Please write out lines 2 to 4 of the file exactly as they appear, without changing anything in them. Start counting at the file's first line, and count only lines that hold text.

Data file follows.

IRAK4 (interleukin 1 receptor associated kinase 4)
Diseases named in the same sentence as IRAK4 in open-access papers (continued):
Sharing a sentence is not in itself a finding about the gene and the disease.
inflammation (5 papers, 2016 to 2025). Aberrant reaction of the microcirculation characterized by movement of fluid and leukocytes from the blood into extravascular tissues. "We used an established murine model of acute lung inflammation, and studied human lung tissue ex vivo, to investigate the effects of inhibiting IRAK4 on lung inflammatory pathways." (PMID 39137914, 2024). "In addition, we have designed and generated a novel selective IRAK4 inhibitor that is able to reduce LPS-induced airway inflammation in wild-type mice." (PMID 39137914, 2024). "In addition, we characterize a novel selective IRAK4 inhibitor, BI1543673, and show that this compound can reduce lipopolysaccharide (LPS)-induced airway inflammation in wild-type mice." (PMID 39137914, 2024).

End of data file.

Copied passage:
Diseases named in the same sentence as IRAK4 in open-access papers (continued):
Sharing a sentence is not in itself a finding about the gene and the disease.
inflammation (5 papers, 2016 to 2025). Aberrant reaction of the microcirculation characterized by movement of fluid and leukocytes from the blood into extravascular tissues. "We used an established murine model of acute lung inflammation, and studied human lung tissue ex vivo, to investigate the effects of inhibiting IRAK4 on lung inflammatory pathways." (PMID 39137914, 2024). "In addition, we have designed and generated a novel selective IRAK4 inhibitor that is able to reduce LPS-induced airway inflammation in wild-type mice." (PMID 39137914, 2024). "In addition, we characterize a novel selective IRAK4 inhibitor, BI1543673, and show that this compound can reduce lipopolysaccharide (LPS)-induced airway inflammation in wild-type mice." (PMID 39137914, 2024).